‘Yep, it’s Jaap.’ With those words, Alex Ross of The New Yorker announced the appointment of Jaap van Zweden as principal conductor of the New York Philharmonic Orchestra at the beginning of 2016.
The Dutch conductor will officially assume the post in 2018, returning to the city where he went to study violin – at the Juilliard School of Music – at the age of sixteen. Three years later, he was appointed principal violinist of the Royal Concertgebouw Orchestra, the youngest in its history.
He first took up a conductor’s baton at Leonard Bernstein’s request during an orchestra rehearsal, an encouragement for him to develop himself as a conductor. Van Zweden relinquished his post as principal violinist and retired his violin in 1997.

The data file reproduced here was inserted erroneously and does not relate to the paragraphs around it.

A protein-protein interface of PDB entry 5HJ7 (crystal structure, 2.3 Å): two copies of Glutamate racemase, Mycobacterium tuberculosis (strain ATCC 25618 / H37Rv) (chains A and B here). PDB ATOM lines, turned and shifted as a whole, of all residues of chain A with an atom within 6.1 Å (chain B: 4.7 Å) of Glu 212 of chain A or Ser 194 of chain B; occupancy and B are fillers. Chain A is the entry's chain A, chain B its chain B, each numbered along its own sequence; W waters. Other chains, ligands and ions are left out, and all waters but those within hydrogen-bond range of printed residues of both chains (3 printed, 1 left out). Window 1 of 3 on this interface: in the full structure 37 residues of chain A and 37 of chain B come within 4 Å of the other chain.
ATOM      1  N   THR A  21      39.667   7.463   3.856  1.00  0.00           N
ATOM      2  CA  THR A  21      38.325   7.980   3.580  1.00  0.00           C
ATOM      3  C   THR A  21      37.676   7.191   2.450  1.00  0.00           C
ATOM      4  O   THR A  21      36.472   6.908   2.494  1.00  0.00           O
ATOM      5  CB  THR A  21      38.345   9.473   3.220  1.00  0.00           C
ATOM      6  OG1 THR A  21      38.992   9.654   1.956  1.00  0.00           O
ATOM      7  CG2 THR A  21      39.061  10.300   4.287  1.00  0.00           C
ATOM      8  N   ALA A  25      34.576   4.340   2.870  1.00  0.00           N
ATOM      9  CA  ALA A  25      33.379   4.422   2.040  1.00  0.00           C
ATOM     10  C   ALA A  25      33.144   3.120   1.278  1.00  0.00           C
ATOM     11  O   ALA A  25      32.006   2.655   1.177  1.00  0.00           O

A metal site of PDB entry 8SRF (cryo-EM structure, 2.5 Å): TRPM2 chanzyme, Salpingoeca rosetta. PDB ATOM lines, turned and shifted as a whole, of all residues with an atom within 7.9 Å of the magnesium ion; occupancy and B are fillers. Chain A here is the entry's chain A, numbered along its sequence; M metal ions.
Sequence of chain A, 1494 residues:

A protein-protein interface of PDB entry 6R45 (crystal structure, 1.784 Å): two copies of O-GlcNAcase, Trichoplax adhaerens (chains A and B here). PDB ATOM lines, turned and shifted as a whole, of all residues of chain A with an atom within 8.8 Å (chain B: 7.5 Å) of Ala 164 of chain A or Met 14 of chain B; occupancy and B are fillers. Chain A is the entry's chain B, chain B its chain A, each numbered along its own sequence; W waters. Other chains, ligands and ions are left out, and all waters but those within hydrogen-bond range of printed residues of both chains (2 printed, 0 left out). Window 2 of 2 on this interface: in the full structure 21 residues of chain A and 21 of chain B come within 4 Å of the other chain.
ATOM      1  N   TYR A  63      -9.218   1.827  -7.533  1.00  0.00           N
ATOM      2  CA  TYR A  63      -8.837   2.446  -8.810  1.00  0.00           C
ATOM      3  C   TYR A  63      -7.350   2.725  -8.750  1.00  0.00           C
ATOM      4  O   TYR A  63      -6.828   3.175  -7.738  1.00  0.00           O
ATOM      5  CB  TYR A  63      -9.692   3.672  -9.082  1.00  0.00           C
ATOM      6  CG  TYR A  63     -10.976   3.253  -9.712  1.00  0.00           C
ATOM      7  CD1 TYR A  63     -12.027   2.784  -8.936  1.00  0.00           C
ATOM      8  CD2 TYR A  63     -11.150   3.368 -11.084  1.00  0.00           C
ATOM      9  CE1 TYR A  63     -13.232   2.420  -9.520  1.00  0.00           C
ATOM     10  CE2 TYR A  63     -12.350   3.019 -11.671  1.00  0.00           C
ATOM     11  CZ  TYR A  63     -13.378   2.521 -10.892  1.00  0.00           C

His first appointment as chief conductor was with the Netherlands Symphony Orchestra in the Dutch city of Enschede. He went on to hold the same position with the Residentie Orchestra in The Hague and the Netherlands Radio Philharmonic Orchestra, and was appointed music director of the Dallas Symphony Orchestra, a post he will relinquish in 2018.
Van Zweden has conducted all the leading US orchestras and was named Conductor of the Year by Musical America in 2012. In Europe, he has led the Royal Concertgebouw Orchestra, the Berlin Philharmonic Orchestra and the Vienna Philharmonic Orchestra, among others.
Van Zweden is also music director of the Hong Kong Philharmonic Orchestra, with which he is recording Wagner’s complete Ring cycle for Naxos.